Motorcycle crashes at 285 mph? Final speed remains unknown. (+video)

Motorcycle crashes at 285 mph? A motorcycle racer trying to top 300 mph died Sunday after losing control of his motorcyle at the long-closed Loring Air Force Base in Maine.

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    Bill Warner makes a run on his motorcycle during The Maine Event at a former air base on July 14, at Limestone, Maine. Mr. Warner died later that day, after losing control and zooming off a runway shortly after being clocked at 285 mph.
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A motorcycle racer trying to top 300 mph died Sunday after losing control and zooming off a runway at a former air base in northern Maine.

Bill Warner, 44, of Wimauma, Fla., was clocked at 285 mph before he lost control but it was unclear how fast the motorcycle was traveling when it veered off the paved runway and crashed, said Tim Kelly, race director the Loring Timing Association, which hosted "The Maine Event" at Loring Air Force Base.

Warner was conscious and talking after the crash just before 10 a.m., Kelly said, but he died about an hour and 15 minutes later at a hospital in Caribou.

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"No one will touch Bill's achievements or be the type of racer he was. He was a personal friend and the land-racing community is less for his loss," Kelly said.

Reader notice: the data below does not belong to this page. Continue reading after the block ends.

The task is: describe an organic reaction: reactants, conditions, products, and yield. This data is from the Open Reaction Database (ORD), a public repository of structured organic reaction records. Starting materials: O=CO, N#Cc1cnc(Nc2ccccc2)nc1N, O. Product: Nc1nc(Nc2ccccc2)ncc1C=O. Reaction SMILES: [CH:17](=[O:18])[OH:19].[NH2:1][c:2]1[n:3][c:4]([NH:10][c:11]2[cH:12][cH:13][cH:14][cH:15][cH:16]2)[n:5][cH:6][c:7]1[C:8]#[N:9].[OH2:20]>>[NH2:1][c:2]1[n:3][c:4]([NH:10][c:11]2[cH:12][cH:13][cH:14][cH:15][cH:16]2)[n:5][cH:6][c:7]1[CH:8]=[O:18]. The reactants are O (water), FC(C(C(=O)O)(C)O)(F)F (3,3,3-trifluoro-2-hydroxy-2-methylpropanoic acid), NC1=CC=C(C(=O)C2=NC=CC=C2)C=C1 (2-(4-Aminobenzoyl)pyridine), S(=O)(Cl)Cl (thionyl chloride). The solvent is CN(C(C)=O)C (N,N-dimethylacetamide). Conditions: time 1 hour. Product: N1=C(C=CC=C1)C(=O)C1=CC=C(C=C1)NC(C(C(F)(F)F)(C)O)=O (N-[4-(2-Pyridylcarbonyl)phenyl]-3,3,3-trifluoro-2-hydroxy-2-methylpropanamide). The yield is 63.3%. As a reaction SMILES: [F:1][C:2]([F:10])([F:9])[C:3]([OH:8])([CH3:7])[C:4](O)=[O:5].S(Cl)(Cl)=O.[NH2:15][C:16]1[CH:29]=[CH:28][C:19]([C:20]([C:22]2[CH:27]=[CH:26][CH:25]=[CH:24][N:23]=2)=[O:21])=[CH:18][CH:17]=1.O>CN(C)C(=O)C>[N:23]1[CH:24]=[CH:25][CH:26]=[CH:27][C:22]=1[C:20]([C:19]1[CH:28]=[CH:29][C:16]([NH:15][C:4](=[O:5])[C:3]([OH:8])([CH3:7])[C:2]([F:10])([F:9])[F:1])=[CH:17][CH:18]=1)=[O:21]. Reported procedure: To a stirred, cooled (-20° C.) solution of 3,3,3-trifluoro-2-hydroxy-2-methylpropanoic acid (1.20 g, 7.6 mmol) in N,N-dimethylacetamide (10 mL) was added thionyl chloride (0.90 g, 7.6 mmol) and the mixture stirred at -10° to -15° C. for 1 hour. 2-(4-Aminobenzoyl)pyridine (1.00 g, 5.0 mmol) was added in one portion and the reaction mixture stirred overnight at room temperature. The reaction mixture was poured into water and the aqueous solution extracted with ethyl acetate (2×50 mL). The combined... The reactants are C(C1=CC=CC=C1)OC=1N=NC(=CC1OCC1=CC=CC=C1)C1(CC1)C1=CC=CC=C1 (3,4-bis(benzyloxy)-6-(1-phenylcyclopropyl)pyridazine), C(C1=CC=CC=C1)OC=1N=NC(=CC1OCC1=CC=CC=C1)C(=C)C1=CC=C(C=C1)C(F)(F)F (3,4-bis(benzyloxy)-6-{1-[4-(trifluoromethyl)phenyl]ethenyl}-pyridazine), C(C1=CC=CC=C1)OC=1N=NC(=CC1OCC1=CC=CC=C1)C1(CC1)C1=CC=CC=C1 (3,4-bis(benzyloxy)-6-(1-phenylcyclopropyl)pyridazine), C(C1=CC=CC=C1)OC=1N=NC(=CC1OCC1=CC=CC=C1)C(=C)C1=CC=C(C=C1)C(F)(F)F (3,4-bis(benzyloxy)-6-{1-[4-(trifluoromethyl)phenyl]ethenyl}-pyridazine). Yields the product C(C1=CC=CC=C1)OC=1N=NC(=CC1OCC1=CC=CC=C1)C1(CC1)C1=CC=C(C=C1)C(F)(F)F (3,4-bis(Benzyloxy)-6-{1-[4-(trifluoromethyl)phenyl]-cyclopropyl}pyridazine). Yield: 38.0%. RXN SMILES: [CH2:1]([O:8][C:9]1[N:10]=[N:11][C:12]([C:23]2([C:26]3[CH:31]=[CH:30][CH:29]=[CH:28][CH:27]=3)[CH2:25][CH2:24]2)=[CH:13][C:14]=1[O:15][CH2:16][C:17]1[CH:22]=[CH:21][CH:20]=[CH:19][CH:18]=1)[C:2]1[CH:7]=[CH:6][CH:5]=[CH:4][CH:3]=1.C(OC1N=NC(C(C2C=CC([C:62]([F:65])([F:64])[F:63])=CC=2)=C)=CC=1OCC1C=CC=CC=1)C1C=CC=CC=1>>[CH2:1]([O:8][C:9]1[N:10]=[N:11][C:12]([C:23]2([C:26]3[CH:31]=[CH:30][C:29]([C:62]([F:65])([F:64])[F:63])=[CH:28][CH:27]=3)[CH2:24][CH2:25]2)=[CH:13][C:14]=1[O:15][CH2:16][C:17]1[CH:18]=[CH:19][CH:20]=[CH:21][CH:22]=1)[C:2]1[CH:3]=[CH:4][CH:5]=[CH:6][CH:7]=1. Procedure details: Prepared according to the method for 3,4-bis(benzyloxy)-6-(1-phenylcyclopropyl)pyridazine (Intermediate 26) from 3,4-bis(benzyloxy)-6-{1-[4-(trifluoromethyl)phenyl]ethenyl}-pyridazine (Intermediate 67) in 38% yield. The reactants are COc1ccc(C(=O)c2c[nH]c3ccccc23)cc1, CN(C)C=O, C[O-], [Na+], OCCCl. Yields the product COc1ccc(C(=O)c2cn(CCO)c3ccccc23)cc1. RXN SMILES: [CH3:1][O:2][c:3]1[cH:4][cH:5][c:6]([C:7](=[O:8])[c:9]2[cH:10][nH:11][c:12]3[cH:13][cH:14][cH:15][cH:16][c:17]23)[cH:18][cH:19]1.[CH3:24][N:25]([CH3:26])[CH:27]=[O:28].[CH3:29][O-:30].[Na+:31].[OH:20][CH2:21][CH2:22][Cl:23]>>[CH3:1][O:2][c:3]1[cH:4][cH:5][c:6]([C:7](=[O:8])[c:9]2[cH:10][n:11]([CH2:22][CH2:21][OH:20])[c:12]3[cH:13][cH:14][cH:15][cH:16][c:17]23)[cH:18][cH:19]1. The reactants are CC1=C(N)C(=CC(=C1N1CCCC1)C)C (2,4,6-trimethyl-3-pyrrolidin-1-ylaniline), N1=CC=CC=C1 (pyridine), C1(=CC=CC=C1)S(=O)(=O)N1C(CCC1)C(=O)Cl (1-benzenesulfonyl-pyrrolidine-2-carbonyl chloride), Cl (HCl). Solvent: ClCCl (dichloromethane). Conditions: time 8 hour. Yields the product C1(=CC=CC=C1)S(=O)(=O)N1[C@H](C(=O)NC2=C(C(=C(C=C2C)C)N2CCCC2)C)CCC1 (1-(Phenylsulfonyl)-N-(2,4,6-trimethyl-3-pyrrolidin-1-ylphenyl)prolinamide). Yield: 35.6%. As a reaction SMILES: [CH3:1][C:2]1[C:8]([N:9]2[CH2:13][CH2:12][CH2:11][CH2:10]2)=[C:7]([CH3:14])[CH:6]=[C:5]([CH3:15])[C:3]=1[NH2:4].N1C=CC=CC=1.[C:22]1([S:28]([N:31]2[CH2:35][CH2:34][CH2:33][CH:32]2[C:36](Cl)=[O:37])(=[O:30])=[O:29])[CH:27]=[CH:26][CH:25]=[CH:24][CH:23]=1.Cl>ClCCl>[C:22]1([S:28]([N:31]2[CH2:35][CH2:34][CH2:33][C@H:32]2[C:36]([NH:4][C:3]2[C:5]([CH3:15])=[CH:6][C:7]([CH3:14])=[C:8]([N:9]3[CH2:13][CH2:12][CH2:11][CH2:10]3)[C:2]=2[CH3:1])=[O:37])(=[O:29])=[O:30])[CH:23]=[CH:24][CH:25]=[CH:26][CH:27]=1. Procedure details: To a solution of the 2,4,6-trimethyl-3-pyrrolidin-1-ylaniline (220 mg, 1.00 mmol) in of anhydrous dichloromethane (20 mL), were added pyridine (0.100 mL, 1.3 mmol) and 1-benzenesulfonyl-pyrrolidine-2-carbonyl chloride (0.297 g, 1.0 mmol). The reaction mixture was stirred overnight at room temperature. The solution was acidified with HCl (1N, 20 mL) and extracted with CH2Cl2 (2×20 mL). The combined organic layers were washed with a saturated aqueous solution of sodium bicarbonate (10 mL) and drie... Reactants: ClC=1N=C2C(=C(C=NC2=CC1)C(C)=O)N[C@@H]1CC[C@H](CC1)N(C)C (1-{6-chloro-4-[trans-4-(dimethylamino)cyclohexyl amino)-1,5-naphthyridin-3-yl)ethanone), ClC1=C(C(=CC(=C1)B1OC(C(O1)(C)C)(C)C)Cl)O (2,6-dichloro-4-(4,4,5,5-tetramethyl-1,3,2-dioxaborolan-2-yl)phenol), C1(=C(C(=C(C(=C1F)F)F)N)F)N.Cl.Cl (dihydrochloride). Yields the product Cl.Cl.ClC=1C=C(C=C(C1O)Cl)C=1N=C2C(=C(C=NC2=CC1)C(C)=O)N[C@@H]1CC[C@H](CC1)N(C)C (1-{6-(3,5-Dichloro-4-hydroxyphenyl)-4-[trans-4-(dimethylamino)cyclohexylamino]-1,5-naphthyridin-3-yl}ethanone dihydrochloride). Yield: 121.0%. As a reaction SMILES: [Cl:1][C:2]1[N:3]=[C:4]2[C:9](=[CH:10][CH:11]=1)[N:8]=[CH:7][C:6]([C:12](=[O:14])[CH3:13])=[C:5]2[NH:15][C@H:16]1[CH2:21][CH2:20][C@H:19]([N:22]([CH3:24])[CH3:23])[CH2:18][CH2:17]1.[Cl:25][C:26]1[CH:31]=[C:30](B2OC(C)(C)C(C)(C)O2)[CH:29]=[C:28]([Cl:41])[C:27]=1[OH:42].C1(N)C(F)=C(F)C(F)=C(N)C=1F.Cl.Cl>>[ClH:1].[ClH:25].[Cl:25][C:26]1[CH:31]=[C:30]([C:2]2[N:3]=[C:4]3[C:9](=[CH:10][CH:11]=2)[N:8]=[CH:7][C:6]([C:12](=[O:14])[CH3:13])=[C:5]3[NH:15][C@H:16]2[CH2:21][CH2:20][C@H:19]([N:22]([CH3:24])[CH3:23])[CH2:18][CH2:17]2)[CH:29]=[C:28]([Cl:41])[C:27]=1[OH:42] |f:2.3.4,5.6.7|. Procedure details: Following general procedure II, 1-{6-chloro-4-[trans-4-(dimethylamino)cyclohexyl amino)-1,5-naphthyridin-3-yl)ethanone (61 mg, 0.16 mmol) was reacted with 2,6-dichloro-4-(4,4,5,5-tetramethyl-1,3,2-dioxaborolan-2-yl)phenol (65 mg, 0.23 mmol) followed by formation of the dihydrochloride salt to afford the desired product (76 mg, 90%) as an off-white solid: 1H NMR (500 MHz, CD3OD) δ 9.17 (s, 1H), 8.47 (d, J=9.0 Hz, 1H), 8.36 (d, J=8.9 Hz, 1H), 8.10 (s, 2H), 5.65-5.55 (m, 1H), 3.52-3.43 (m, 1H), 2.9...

Riding his modified turbocharged Suzuki Hayabusa, Warner previously hit 311 mph on the same course in 2011, using 1.5 miles of pavement. That's considered to be the world land speed record for a conventional motorcycle, Kelly said.

This time he was trying to hit 300 mph using just a mile of pavement, and he'd made several passes before the one in which he crashed, Kelly said.

The Maine Event is an annual timed speed event that utilizes the 14,200-foot-long runway at the former Strategic Air Command base that closed in 1994. The Loring Timing Association uses 2.5 miles of the runway for its events, and there's an additional buffer of 2,000 feet, Kelly said.

On Sunday, about 400 spectators watched as Warner began veering right after passing the 1-mile mark, traveling upright for another 2,000 feet before exiting the runway and crashing, Kelly said.

The remainder of Sunday's event was canceled. The Limestone Police Department and Maine State Police were investigating the crash.

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